Tendency to accelerate on easy runs | 80/20 Endurance

Tendency to accelerate on easy runs

Viewing 14 posts - 1 through 14 (of 14 total)
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  • #14560
    alancraig
    Participant

    Does anyone else tend to accelerate on easy runs that are based on RPE? It’s not intentional at all, but each mile gets a little bit faster. This morning, I did an hour long easy run. The last mile was almost a minute faster than the first. All within the zone 1-2 range, so it stayed easy the whole time.

    When it’s the day after a hard run, it seems like I start slower but accelerate more. But when the day before was easy, everything from mile 3 on is pretty consistent.

    Anyone else? Just curious.

    #14561
    Matt Fitzgerald
    Keymaster

    I did so as a matter of routine back when I was still running. It’s a very natural way to pace an easy run, especially if you’re highly fit. The East Africans do almost all of their easy runs this way.

    #14562
    Bstarr
    Participant

    I find this on all of my Zone 2 runs. I believe it’s part of the reason for the “moderate intensity rut.” Running in Zone 2 sucks for me. It’s more difficult and feels more unnatural and uncomfortable than running Zone X or even low Zone 3. If I allow myself to simply run and not pay attention to my pace I’ll consistently drift to a faster pace.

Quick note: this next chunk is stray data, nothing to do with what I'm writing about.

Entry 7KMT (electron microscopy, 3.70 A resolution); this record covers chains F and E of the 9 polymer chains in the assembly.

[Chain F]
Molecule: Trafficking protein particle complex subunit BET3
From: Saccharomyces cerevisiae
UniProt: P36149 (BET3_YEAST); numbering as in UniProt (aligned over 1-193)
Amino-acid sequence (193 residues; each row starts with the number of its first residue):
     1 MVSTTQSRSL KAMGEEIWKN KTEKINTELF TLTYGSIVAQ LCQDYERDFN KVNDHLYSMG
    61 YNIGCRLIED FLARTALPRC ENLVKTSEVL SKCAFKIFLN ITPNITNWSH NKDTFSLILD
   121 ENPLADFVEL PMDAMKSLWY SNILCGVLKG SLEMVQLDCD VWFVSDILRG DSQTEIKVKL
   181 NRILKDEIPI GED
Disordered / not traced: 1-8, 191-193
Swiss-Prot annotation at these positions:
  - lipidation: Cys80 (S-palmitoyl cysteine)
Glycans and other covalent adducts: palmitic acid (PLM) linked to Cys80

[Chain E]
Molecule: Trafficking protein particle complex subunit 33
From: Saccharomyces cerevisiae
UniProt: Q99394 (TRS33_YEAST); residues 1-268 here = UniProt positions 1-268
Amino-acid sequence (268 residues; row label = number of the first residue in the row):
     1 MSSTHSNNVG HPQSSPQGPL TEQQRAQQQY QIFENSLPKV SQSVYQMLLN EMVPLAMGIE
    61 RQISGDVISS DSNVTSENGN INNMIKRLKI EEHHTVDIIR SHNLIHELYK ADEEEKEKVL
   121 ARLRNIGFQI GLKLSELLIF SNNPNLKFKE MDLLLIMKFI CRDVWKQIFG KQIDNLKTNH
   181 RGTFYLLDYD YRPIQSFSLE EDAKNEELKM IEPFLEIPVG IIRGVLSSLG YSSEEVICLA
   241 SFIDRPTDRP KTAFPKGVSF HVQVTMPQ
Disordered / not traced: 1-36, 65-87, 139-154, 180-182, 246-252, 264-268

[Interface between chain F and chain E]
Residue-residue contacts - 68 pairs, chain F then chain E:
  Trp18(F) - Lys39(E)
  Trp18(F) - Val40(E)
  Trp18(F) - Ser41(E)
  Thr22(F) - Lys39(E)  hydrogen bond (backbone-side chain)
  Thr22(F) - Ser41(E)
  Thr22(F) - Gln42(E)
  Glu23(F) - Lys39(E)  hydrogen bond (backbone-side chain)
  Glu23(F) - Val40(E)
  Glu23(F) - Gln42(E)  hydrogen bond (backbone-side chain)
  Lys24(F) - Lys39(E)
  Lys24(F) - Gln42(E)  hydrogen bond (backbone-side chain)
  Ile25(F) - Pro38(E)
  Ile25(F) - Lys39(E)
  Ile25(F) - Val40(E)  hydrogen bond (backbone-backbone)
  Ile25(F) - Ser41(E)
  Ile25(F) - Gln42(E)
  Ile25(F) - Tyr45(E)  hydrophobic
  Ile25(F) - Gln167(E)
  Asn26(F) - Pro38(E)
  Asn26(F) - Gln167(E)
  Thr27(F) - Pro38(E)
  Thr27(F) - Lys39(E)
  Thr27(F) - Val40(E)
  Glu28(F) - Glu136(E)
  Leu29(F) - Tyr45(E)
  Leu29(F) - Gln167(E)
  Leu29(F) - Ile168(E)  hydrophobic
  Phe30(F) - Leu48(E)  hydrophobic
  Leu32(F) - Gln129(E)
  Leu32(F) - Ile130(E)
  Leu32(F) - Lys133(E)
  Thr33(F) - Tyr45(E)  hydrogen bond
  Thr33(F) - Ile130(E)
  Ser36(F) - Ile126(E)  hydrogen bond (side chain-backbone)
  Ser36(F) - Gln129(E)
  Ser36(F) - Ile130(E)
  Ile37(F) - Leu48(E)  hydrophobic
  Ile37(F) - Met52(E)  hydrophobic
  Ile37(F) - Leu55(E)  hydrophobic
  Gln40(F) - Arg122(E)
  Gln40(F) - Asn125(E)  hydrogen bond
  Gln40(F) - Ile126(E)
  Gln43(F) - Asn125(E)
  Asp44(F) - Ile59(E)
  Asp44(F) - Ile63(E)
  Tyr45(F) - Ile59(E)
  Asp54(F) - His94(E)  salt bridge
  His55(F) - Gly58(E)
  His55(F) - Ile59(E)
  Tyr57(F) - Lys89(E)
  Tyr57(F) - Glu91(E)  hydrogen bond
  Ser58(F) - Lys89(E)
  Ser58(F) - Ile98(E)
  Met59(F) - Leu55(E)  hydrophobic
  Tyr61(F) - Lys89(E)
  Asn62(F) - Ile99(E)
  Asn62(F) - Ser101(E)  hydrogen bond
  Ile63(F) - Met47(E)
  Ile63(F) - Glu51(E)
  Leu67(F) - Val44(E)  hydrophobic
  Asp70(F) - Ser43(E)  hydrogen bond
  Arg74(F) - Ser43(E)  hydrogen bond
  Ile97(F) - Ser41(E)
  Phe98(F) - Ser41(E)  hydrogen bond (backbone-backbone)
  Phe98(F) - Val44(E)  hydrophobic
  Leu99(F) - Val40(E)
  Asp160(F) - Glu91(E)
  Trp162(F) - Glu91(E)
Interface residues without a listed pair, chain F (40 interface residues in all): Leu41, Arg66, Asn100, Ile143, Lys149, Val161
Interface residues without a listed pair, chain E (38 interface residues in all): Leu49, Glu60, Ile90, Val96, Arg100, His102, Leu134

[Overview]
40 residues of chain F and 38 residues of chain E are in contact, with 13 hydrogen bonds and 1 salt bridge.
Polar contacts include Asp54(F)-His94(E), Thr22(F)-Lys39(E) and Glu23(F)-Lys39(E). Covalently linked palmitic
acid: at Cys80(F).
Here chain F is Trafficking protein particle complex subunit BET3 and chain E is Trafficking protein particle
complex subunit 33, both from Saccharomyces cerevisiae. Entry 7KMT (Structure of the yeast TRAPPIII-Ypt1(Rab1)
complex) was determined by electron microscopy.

#14565
    alancraig
    Participant

    I could see what you mentioned as being an easy trap to fall into. What helps me is paying close attention to my breathing. The rate and ease of breathing should be consistent the whole time. For me, even with some acceleration, this still keeps it within the easy range. If it’s recovery, it won’t accelerate beyond zone 1. If it’s a regular easy/long run, it won’t accelerate beyond zone 2. At least this has worked for me.

    #14566
    Matt Fitzgerald
    Keymaster

    To clarify, I remained at low intensity throughout all of my easy runs despite accelerating. The East Africans, however, often finish their easy runs at moderate or even high intensity. Nevertheless, they still maintain an 80/20 intensity balance on a weekly basis. There’s more than one way to skin a cat.

    #14571
    Charles
    Participant